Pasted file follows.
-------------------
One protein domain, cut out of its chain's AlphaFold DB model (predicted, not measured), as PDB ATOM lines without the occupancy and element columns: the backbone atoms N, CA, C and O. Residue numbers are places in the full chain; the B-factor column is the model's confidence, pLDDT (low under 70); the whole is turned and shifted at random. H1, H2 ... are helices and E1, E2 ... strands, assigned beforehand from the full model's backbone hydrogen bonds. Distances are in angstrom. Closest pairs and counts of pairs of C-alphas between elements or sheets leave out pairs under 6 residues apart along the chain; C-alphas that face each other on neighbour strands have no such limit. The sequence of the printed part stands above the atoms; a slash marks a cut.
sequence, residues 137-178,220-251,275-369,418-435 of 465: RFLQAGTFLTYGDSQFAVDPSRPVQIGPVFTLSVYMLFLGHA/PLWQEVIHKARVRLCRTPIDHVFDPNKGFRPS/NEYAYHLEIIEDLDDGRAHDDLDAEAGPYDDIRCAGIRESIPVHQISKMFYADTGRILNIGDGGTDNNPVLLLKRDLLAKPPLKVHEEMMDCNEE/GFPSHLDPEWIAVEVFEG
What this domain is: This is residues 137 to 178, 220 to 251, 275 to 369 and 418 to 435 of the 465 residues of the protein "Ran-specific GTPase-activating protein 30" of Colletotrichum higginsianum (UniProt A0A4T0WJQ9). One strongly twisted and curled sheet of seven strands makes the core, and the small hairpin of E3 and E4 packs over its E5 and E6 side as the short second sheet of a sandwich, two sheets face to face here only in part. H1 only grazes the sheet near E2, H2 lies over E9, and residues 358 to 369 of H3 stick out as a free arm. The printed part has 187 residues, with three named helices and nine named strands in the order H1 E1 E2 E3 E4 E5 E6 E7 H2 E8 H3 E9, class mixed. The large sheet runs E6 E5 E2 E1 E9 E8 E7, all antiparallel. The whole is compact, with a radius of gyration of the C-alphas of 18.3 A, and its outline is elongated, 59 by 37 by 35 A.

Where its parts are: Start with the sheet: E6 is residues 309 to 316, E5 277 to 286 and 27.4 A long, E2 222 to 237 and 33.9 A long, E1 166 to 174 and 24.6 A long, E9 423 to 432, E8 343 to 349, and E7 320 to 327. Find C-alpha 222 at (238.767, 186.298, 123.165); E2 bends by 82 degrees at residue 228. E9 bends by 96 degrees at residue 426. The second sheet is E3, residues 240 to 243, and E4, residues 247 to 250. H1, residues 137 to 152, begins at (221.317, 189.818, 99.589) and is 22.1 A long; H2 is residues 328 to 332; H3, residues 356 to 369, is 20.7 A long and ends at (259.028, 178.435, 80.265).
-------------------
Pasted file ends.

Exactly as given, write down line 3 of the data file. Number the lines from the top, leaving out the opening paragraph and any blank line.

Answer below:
Where its parts are: Start with the sheet: E6 is residues 309 to 316, E5 277 to 286 and 27.4 A long, E2 222 to 237 and 33.9 A long, E1 166 to 174 and 24.6 A long, E9 423 to 432, E8 343 to 349, and E7 320 to 327. Find C-alpha 222 at (238.767, 186.298, 123.165); E2 bends by 82 degrees at residue 228. E9 bends by 96 degrees at residue 426. The second sheet is E3, residues 240 to 243, and E4, residues 247 to 250. H1, residues 137 to 152, begins at (221.317, 189.818, 99.589) and is 22.1 A long; H2 is residues 328 to 332; H3, residues 356 to 369, is 20.7 A long and ends at (259.028, 178.435, 80.265).